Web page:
Two charter amendments, one which would greatly benefit the next county executive, were introduced at the Harford County Council's most recent legislative session on April 8.
One amendment would expand the scope of the county auditor's responsibilities and make deputy directors subject to the same appointment process as directors.
Council President Billy Boniface said in a statement the deputy director amendment, introduced as Bill 14-18, "will create more transparency in the selection process and increase accountability of those appointed to carry out their duties."
The amendment would change a deputy director's employment status from classified to exempt, making the positions subject to the same appointment and confirmation process as directors, Boniface said.
In other words, the deputy directors, who are currently protected from being arbitrarily fired, would serve at the pleasure of their department head and the county executive. Their initial hiring would also have to be confirmed by the county council, and their employment would be concurrent with the four-year term of the county executive.
By law, any charter amendment passed by the county council must still be approved in a voter referendum in the next general election.
Bill 14-18 is the second time is the second time in the past two years a council member has introduced a charter amendment that would have a direct bearing on personnel actions in the next county administration.
In 2012, Councilman Jim McMahan sponsored an amendment removing a two-year prohibition on county council members being employed by the county government after they leave office. Voters approved that amendment in the 2012 general election.
Boniface, who is the sponsor of 14-18, is a close friend and supporter of Sen. Barry Glassman, who is considered the front runner in this year's race for county executive.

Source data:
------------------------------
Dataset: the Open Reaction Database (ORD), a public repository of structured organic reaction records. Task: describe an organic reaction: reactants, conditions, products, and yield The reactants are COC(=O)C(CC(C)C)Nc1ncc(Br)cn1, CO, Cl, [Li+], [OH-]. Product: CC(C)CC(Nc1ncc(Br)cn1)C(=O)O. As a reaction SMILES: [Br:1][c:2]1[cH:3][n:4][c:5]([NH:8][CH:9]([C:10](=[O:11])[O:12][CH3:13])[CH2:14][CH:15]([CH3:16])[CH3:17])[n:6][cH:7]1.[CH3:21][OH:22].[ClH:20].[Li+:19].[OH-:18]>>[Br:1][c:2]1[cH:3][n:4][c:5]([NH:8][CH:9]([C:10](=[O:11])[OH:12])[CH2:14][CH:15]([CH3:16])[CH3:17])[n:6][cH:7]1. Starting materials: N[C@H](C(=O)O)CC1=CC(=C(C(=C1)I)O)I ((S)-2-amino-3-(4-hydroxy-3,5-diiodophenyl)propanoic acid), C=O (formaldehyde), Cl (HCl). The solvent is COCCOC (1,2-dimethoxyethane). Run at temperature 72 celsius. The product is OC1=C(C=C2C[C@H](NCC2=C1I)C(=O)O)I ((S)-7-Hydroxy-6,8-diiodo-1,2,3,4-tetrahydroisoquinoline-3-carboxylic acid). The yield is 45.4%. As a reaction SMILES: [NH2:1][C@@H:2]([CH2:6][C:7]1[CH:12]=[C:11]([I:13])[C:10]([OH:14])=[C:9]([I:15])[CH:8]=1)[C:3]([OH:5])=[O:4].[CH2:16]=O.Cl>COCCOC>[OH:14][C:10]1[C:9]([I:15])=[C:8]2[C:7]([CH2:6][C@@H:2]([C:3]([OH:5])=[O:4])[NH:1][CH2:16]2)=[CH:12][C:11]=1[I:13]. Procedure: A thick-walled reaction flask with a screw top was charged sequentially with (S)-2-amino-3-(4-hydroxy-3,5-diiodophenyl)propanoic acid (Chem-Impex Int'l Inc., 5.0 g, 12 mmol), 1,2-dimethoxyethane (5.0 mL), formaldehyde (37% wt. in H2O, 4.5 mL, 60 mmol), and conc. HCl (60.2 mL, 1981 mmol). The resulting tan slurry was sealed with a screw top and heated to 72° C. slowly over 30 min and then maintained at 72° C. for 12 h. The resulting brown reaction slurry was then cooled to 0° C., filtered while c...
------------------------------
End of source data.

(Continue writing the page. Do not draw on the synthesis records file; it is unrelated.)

The auditor amendment, Bill 14-17, would empower the county auditor conduct operational and performance audits with a majority vote by the County Council, Boniface said.
The auditor is already allowed to perform financial audits.
The amendment was recommended by an audit advisory board, he said. Several other jurisdictions already allow auditors such responsibilities.
Under Boniface's leadership the past eight years, the council set up its own auditing department and hired two fulltime auditors.
Bonface is not seeking re-election and will leave the council presidency in December.
Retirement pays bill
The council on April 8 also passed a bill to make an emergency appropriation of $1.2 million to cover the cost of unexpected retirements this fiscal year.
The county has already overspent its budget by more than $250,000 on retirements it did not foresee, County Treasurer Kathryn Hewitt told the council when the bill was introduced several weeks earlier.
Councilman Joe Woods was alone in voting against the bill.
Earlier this year, the council turned down a plan by County Executive David Craig for a buyout plan aimed at encouraging senior employees to retire.
Woods questioned the wisdom of the General Assembly's recent decriminalization of small amounts of marijuana.
He wondered what will happen if someone thinks they can cross state lines, enter Aberdeen Proving Ground or be on the Chesapeake Bay with marijuana.
State and federal employees would also still not be allowed to test positive for the drug, he said.
Woods said he noticed other states that decriminalized marijuana had similar problems.
"People are losing their jobs because they did not realize there are still job requirements to stay drug-free," he said.
Councilwoman Mary Ann Lisanti added: "Decriminalization is not legalization."